- Ezekiel fell face down, overawed by the splendour and brilliance of even ‘the appearance of the likeness of the glory of the LORD.’
- Daniel was totally overwhelmed: he had no strength left, his face turned deathly pale, and he was helpless [10:8]; he fell into a deep sleep with his face to the ground [10:9]; he trembled [10:10]; he bowed his face toward the ground and was speechless [10:15]; he was overcome with anguish and helplessness [10:16]; his strength was gone and he could hardly breathe [10:17].
- Saul/Paul fell to the ground, and experienced instant repentance.
- John fell at the feet of Christ as though dead. He was afraid.
This initial expression of worship is essential if the sinful human is to enter into other expressions of worship. It is only when this personal awareness of unworthiness and sinfulness is generated and acknowledged that forgiveness of sin can be granted by God’s grace and the other dimensions of worship entered and expressed. Thus we find another principle of true worship:
Worship can occur only when God’s gracious forgiveness makes existence/survival in his presence possible. Our access to God does not consist in our goodness, or our spirituality, or our performance of ritual. It depends totally on Jesus Christ through whom and only through whom we gain access to God:
- Romans 5:2: ‘… through whom we have gained access by faith into this grace in which we now stand’.
- Ephesians 2:18: ‘For through him we both have access to the Father by one Spirit’.
- Ephesians 3:12: ‘In him and through faith in him we may approach God with freedom and confidence.’
When we come to God in prayer, when we stand before God in worship, when we offer our time or our talents or our money to God … our only right of access to God is Jesus Christ, through whom the sin barrier that cut us off from God has been permanently and completely dealt with.
This attitude of worship is beautifully expressed in the Order for the Administration of the Lord’s Supper in the Book of Common Prayer:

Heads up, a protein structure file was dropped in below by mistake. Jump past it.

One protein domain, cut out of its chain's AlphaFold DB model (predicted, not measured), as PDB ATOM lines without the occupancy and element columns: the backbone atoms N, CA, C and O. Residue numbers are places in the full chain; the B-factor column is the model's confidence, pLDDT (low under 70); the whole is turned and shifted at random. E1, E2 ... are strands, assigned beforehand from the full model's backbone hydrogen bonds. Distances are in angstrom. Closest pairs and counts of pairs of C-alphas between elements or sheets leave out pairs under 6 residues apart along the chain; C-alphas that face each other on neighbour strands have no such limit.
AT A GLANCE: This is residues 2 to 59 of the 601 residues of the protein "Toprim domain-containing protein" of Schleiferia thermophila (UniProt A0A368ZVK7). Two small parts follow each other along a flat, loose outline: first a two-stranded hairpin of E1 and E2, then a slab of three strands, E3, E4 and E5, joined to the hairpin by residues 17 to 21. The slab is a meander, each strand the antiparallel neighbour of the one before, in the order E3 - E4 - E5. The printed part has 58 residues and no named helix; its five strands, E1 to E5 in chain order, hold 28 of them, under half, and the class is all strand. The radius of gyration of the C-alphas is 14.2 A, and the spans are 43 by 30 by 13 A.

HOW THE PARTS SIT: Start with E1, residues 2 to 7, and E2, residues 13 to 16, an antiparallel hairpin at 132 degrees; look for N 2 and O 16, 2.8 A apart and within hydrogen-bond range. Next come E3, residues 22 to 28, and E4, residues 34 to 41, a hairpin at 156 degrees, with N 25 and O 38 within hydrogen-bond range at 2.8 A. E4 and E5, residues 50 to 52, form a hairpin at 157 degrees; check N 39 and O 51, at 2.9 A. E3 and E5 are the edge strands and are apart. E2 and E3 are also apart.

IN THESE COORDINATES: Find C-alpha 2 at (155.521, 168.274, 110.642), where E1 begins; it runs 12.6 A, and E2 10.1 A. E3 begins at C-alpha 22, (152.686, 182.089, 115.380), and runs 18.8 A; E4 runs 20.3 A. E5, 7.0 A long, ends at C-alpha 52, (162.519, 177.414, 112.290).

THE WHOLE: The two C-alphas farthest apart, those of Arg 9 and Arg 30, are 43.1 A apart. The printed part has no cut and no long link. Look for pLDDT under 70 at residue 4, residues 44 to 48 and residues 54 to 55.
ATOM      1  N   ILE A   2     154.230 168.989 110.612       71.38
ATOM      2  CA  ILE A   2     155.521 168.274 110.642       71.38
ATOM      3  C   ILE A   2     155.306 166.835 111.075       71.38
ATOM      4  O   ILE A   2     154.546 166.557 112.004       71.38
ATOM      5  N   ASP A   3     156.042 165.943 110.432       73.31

‘We do not presume to come to this thy Table, O merciful Lord, trusting in our own righteousness, but in thy manifold and great mercies. We are not worthy so much as to gather up the crumbs under thy Table. But thou are the same Lord whose property is always to have mercy …’
This is the worship described in Philippians 3:3: ‘we who worship by the Spirit of God, who glory in Christ Jesus and who put no confidence in the flesh’.
D. WORDS THAT EXPRESS THIS CONCEPT
The two most common words for worship express this aspect of worship in which the human is overawed by the utter holiness of God and his/her own smallness and unworthiness.
[Note: these words are commonly used of the attitude of respect of a person towards someone who is in a position of authority over him/her.]
D.1 Hebrew: shaha [sometimes transliterated as shaw khaw or sahah] – bow down
- Concept of ‘bowing down in homage … before a superior or a ruler’ [Vines]
- Prostrate (especially reflexively in homage to royalty or God): - bow (self) down, crouch, fall down (flat), humbly beseech, do (make) obeisance, do reverence, make to stoop, worship. [Strong]
- ‘to prostrate oneself or to worship’ [TWOT]
D.2 Greek: proskuneo [pros – towards + kuneo – to kiss]
- To make obeisance, do reverence to. Used as an act of homage or reverence. [Vines]
- To kiss, like a dog licking its masters hand. To fawn or crouch to, that is, (literally or figuratively) prostrate oneself in homage (do reverence to, adore): - worship. [Strong]
E. SOME SCRIPTURES CONTAINING WORSHIP CONCEPTS FROM THIS STUDY
E.1 God alone to be worshipped because he alone is God
Study these verses. What reason do they give for worshipping God?
The above scriptures exhort us to worship God alone because he alone is God. They also give us evidence of his unique power and majesty
E.2 Awareness of personal unworthiness, insignificance or sinfulness in the presence of this holy, awesome God that causes one to bow down or fall prostrate before him.
The following scriptures give us insight into our own unworthiness and insignificance in the presence of this holy, majestic and all-powerful God, and our acute need for forgiveness before we are permitted to come into his presence. Study these scriptures and note what they say about this.